This study was originally provided by ICPSR. ICPSR provides leadership and training in data access, curation, and methods of analysis for a diverse and expanding social science research community.
Principal Investigator(s): The New York Times; Cornell University; NY1 News
This special topic poll, fielded May 29-June 3, 2009, focuses on the opinions of 1,057 residents of the state of New York, including 683 residents of New York City. Residents were asked whether things in the state of New York and New York City were going in the right direction, the condition of the state and local economy, and whether they wanted to be living in the same place in four years. Views were sought on David Patterson and his handling of the job of governor of New York, the New York State Legislature, United States Senators Charles Schumer and Kirsten Gillibrand, New York State Attorney General Andrew Cuomo, New York City Mayor Michael Bloomberg, former New York City Mayors Eliot Spitzer and Rudolph Giuliani, New York City Comptroller Bill Thompson, and Archbishop Timothy Dolan. Information was collected on the respondent's financial situation, including job loss in the household in the past 12 months, the affordability of eating out, and their ability to make major purchases and pay off debt. New York City residents were asked about Bloomberg's handling of his job as mayor, his political party affiliation, the quality of life in New York City and whether it had improved or gotten worse since Bloomberg became mayor, New York City term limit laws, the city's response to the H1N1 or swine flu outbreak, and whether respondents were a Yankee or Mets fan. Additional topics addressed same-sex marriage; proposals to fight obesity, including raising taxes on candy, chips, and soda pop; banning the advertisement of these products during children's television programming; and requiring restaurants to list nutritional information on menus. Demographic variables include sex, age, race, education level, marital status, household income, employment status, political party affiliation, political philosophy, voter registration status and participation history, religious preference, whether respondents had children under the age of 18 years living in the household, whether their child attended a public or private school, and whether anyone in the household belonged to a labor union or was employed by the city of New York.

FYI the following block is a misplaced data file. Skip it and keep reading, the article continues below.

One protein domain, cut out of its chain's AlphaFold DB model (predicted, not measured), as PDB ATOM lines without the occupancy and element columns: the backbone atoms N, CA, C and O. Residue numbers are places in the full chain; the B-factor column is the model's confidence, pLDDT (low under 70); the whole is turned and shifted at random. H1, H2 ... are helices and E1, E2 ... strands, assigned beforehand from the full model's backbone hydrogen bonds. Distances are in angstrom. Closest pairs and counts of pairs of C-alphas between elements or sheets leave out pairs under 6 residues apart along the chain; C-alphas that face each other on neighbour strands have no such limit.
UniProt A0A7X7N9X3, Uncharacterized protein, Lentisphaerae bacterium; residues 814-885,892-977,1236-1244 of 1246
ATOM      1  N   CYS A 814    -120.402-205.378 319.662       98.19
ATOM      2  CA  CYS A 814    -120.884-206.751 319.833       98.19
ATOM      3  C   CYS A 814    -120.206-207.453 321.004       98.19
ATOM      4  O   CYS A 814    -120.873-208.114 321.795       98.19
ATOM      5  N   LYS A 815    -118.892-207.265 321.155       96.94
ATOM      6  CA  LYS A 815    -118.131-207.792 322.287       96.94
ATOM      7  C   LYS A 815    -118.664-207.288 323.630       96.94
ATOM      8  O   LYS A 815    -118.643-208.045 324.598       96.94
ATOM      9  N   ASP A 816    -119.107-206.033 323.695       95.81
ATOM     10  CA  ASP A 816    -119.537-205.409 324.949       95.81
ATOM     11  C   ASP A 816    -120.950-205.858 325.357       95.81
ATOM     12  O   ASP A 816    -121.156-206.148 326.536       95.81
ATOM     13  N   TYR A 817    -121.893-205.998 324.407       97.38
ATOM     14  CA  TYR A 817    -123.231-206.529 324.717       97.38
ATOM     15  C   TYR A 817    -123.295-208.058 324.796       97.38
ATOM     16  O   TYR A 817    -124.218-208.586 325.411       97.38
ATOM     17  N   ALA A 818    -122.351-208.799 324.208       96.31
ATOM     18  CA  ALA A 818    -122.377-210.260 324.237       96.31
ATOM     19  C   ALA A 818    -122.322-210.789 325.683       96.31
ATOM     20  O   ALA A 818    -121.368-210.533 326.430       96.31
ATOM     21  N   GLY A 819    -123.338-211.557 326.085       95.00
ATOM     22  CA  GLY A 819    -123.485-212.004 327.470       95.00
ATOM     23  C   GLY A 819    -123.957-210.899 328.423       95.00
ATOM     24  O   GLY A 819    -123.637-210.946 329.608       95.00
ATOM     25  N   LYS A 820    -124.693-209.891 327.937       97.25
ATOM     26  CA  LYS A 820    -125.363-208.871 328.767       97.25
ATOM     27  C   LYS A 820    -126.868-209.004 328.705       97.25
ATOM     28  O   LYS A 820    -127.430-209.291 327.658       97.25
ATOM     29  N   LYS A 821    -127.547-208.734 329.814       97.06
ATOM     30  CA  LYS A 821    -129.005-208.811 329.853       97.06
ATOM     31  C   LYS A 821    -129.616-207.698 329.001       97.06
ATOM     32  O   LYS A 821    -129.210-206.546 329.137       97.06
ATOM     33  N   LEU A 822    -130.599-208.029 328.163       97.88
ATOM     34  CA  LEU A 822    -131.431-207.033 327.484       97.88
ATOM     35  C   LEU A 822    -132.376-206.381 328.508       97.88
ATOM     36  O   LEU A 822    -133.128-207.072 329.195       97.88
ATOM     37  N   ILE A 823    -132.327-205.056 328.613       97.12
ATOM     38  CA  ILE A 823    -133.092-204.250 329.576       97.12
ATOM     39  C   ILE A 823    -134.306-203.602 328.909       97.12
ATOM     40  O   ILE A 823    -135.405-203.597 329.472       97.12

These data are available only to users at ICPSR member institutions. Because you are not logged in, we cannot verify that you will be able to download the data.
The New York Times, Cornell University, and NY1 News. New York Times/Cornell University/NY1 News New York State Poll, May 2009. ICPSR26949-v1. Ann Arbor, MI: Inter-university Consortium for Political and Social Research [distributor], 2010-04-27. doi:10.3886/ICPSR26949.v1
Persistent URL: http://doi.org/10.3886/ICPSR26949.v1
Scope of Study